Bring your own tea

A handful of tea bags take up zero space in your luggage. Bring a few bags of chamomile or sleep-inducing blends, add hot water and you’re set.

Take a relaxing bath.

better sleep travel

Baths are a polarizing topic. Some people hate them, others love them. If you’re a bath person, taking one in a nice hotel is one of life’s greatest pleasures. So relaxing after a long day of travel or sightseeing! When you’re staying somewhere nice, bring a few bath bombs or fancy bath salts with pretty dried flowers. The best part (and I am sorry for saying this, housekeeping) is that you don’t have to scrub the tub afterward. It’s literally someone else’s job to do that! Just be sure to leave a nice tip for the staff.

The Calm App

This hand app covers everything calm-related, from quelling Anxiety to getting some Zzzzzzs. Guided meditations to help you relax; bedtime stories help you fall asleep; gentle yoga and stretching routines to soothe the body; plus many more features designed you’re guaranteed to love.

What do you do to sleep better when you travel? Share in the comments!

Whether it’s changing time zones, taking the red eye, or a noisy hotel room, sleepiness is the last thing you need when you’re out of your element. Here are a few ways to get more sleep on your next trip.

This Post Has 12 Comments

  1. I love your ideas!
    The only things I do differently include using Relax Melodies app for white noise and using a Buff for my neck. When my neck is warm then my body is warm and Buff’s are teeny tiny.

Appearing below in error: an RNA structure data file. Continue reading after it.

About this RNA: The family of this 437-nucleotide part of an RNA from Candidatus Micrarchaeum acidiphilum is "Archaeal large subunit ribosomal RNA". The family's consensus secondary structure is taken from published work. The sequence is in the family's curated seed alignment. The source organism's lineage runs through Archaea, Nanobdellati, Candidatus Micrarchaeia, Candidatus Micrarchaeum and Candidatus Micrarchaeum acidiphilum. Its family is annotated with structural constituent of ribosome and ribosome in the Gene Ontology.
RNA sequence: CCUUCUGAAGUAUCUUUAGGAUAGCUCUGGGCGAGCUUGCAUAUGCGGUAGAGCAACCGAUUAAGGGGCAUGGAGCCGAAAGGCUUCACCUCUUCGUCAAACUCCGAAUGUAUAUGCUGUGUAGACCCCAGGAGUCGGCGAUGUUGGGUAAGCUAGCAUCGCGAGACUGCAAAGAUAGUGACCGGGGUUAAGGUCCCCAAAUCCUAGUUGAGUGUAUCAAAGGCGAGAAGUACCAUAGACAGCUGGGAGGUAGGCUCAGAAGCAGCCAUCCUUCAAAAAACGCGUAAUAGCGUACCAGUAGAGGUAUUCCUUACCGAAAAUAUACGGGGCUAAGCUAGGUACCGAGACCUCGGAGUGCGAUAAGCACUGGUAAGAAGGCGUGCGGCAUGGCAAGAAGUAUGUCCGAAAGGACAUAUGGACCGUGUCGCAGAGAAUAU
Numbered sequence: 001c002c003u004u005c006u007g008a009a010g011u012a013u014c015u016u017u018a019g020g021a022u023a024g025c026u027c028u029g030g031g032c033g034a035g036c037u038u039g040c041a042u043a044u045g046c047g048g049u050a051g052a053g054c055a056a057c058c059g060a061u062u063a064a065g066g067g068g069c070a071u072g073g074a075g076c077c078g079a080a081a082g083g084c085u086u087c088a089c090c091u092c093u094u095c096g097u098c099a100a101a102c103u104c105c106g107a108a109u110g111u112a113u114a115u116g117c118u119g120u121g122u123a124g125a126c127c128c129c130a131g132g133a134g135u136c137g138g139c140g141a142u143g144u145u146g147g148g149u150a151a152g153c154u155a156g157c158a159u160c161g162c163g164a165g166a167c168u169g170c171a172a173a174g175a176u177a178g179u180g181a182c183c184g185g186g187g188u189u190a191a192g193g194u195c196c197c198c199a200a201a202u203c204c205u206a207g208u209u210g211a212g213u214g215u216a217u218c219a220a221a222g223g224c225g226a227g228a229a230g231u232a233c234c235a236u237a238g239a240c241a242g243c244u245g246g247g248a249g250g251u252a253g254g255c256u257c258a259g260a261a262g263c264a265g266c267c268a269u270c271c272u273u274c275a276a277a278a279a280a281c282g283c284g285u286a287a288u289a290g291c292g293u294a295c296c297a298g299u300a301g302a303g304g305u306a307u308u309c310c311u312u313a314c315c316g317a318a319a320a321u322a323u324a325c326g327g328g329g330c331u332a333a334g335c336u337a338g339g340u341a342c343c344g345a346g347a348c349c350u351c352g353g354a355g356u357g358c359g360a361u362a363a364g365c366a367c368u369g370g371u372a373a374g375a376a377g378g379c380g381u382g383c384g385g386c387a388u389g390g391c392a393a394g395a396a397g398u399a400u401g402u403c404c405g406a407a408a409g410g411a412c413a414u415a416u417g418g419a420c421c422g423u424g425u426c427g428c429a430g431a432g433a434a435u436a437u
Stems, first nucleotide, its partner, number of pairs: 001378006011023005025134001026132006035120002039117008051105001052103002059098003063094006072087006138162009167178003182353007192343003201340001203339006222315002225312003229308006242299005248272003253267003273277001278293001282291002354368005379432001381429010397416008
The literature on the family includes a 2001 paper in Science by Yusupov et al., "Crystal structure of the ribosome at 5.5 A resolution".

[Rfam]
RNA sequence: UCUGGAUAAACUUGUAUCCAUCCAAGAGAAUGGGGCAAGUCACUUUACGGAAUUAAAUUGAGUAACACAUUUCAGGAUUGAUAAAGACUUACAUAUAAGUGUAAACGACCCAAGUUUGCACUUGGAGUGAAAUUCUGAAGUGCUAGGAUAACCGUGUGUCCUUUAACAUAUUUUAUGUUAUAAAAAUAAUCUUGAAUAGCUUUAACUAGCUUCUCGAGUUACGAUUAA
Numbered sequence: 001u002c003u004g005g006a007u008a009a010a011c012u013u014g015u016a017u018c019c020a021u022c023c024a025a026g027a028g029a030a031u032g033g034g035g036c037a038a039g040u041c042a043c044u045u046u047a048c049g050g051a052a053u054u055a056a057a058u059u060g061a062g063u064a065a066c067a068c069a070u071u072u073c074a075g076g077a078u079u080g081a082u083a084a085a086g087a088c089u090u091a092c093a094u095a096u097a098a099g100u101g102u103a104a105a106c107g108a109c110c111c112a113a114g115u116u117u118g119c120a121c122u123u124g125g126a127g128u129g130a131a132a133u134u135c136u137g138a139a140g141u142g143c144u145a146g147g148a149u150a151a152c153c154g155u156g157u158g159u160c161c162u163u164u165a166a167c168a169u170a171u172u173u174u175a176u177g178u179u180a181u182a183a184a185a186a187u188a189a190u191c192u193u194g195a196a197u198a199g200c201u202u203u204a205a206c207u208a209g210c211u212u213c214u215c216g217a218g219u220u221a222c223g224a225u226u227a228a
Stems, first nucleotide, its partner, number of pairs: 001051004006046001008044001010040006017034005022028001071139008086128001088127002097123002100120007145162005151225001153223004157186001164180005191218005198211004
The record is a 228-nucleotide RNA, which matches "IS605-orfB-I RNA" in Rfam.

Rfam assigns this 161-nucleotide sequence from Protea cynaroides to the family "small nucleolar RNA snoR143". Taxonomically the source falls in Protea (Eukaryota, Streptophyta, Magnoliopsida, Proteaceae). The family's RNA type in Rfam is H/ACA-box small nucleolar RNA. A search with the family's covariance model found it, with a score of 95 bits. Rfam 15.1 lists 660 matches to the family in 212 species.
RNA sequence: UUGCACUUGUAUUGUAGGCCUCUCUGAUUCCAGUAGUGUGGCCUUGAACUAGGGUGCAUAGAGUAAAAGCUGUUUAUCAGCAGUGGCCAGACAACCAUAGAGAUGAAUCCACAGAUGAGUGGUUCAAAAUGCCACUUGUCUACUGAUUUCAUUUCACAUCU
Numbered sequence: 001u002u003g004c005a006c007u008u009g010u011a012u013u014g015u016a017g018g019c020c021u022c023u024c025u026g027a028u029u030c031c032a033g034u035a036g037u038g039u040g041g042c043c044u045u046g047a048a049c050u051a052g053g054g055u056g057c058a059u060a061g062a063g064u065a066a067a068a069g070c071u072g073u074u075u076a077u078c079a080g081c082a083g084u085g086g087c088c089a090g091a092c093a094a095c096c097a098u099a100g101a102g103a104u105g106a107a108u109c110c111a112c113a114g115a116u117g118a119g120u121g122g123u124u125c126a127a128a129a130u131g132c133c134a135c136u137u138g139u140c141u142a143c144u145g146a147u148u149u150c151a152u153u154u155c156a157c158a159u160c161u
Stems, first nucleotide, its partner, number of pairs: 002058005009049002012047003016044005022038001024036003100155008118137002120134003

I also carry a collapsible water bottle which I fill with filtered water (at many airports now near the water fountains) to stay hydrated.
    My sister-in-law swears that you’re my doppelgänger! 🙂
    Happy Trails!

  2. Cocculus is a homeopathic remedy specifically for jet lag. You can get it in various strengths. 30C (lowest), 1M (medium strength) 10M (strongest). Me I like the 10M. A roommate traveled from Japan to U.S. and she had bad jet lag and couldn’t thank me enough for sharing my 10M. Just 1 pellet saved the day!

  3. I always sleep horribly when I travel… I think it’s because I am worried about my family at home!! Thanks for your tips and suggestions! I am open to anything that helps!

  4. I always rely on the jet lag diet to get my body prepared for multiple time zones. I’ve traveled to India twice from the USA and immediately fell asleep upon arrival and work up with no jet lag.

  5. Collapsible water bottles are a great thing at the airport. Fill them up once past security and stay hydrated! How do you get a good rest and sleep if your eyes and throat are dry and itchy?

    A sensible meal prior to boarding your plane along with loose comfortable and warm clothing is the next big thing to consider.